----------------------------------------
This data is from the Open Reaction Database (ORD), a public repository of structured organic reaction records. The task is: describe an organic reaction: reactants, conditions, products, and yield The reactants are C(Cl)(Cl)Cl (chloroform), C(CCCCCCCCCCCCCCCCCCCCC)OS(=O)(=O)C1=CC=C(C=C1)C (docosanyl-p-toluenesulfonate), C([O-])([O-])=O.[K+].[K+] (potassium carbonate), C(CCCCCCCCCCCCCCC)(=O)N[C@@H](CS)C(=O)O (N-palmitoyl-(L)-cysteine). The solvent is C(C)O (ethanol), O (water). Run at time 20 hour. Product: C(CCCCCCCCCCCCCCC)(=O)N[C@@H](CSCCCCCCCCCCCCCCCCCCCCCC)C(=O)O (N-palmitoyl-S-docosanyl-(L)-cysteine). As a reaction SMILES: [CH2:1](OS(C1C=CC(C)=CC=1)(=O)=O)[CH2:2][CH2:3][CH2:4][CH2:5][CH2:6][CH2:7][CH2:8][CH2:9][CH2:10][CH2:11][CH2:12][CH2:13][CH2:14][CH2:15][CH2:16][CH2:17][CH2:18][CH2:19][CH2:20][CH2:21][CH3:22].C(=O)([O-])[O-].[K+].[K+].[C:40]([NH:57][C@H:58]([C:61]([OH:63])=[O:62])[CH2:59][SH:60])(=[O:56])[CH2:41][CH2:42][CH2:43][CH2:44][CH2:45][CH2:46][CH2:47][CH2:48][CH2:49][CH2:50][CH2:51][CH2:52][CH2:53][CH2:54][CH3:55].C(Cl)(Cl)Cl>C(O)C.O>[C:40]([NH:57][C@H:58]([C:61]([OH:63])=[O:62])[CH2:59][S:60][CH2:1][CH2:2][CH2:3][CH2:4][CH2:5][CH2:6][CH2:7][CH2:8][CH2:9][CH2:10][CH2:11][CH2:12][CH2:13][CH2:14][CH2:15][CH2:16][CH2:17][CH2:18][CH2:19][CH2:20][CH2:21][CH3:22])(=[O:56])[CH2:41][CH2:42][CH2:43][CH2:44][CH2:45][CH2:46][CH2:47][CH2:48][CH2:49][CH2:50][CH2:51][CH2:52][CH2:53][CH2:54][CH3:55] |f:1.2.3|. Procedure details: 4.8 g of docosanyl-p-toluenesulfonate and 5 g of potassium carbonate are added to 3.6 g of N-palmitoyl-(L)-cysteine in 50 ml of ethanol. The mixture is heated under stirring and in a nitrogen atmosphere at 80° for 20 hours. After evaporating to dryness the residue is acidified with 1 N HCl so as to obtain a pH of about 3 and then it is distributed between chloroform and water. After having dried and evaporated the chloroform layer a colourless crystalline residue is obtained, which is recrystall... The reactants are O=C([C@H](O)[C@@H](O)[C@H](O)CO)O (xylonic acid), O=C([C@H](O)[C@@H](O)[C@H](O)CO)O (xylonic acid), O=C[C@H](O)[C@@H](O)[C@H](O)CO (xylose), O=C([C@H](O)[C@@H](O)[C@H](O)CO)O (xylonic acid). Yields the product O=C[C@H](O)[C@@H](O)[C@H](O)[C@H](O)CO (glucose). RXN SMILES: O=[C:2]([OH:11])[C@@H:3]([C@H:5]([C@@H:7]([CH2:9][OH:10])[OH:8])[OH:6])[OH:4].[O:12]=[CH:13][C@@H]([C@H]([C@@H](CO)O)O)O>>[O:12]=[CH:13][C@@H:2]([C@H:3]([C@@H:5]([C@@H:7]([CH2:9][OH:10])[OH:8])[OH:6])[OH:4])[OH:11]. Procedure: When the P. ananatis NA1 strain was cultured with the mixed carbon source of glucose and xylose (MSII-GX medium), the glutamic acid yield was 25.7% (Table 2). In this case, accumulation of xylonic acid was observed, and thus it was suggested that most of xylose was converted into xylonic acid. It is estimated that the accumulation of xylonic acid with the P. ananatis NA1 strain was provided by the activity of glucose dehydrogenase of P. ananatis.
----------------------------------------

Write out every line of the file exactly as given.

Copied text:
This data is from the Open Reaction Database (ORD), a public repository of structured organic reaction records. The task is: describe an organic reaction: reactants, conditions, products, and yield The reactants are C(Cl)(Cl)Cl (chloroform), C(CCCCCCCCCCCCCCCCCCCCC)OS(=O)(=O)C1=CC=C(C=C1)C (docosanyl-p-toluenesulfonate), C([O-])([O-])=O.[K+].[K+] (potassium carbonate), C(CCCCCCCCCCCCCCC)(=O)N[C@@H](CS)C(=O)O (N-palmitoyl-(L)-cysteine). The solvent is C(C)O (ethanol), O (water). Run at time 20 hour. Product: C(CCCCCCCCCCCCCCC)(=O)N[C@@H](CSCCCCCCCCCCCCCCCCCCCCCC)C(=O)O (N-palmitoyl-S-docosanyl-(L)-cysteine). As a reaction SMILES: [CH2:1](OS(C1C=CC(C)=CC=1)(=O)=O)[CH2:2][CH2:3][CH2:4][CH2:5][CH2:6][CH2:7][CH2:8][CH2:9][CH2:10][CH2:11][CH2:12][CH2:13][CH2:14][CH2:15][CH2:16][CH2:17][CH2:18][CH2:19][CH2:20][CH2:21][CH3:22].C(=O)([O-])[O-].[K+].[K+].[C:40]([NH:57][C@H:58]([C:61]([OH:63])=[O:62])[CH2:59][SH:60])(=[O:56])[CH2:41][CH2:42][CH2:43][CH2:44][CH2:45][CH2:46][CH2:47][CH2:48][CH2:49][CH2:50][CH2:51][CH2:52][CH2:53][CH2:54][CH3:55].C(Cl)(Cl)Cl>C(O)C.O>[C:40]([NH:57][C@H:58]([C:61]([OH:63])=[O:62])[CH2:59][S:60][CH2:1][CH2:2][CH2:3][CH2:4][CH2:5][CH2:6][CH2:7][CH2:8][CH2:9][CH2:10][CH2:11][CH2:12][CH2:13][CH2:14][CH2:15][CH2:16][CH2:17][CH2:18][CH2:19][CH2:20][CH2:21][CH3:22])(=[O:56])[CH2:41][CH2:42][CH2:43][CH2:44][CH2:45][CH2:46][CH2:47][CH2:48][CH2:49][CH2:50][CH2:51][CH2:52][CH2:53][CH2:54][CH3:55] |f:1.2.3|. Procedure details: 4.8 g of docosanyl-p-toluenesulfonate and 5 g of potassium carbonate are added to 3.6 g of N-palmitoyl-(L)-cysteine in 50 ml of ethanol. The mixture is heated under stirring and in a nitrogen atmosphere at 80° for 20 hours. After evaporating to dryness the residue is acidified with 1 N HCl so as to obtain a pH of about 3 and then it is distributed between chloroform and water. After having dried and evaporated the chloroform layer a colourless crystalline residue is obtained, which is recrystall... The reactants are O=C([C@H](O)[C@@H](O)[C@H](O)CO)O (xylonic acid), O=C([C@H](O)[C@@H](O)[C@H](O)CO)O (xylonic acid), O=C[C@H](O)[C@@H](O)[C@H](O)CO (xylose), O=C([C@H](O)[C@@H](O)[C@H](O)CO)O (xylonic acid). Yields the product O=C[C@H](O)[C@@H](O)[C@H](O)[C@H](O)CO (glucose). RXN SMILES: O=[C:2]([OH:11])[C@@H:3]([C@H:5]([C@@H:7]([CH2:9][OH:10])[OH:8])[OH:6])[OH:4].[O:12]=[CH:13][C@@H]([C@H]([C@@H](CO)O)O)O>>[O:12]=[CH:13][C@@H:2]([C@H:3]([C@@H:5]([C@@H:7]([CH2:9][OH:10])[OH:8])[OH:6])[OH:4])[OH:11]. Procedure: When the P. ananatis NA1 strain was cultured with the mixed carbon source of glucose and xylose (MSII-GX medium), the glutamic acid yield was 25.7% (Table 2). In this case, accumulation of xylonic acid was observed, and thus it was suggested that most of xylose was converted into xylonic acid. It is estimated that the accumulation of xylonic acid with the P. ananatis NA1 strain was provided by the activity of glucose dehydrogenase of P. ananatis.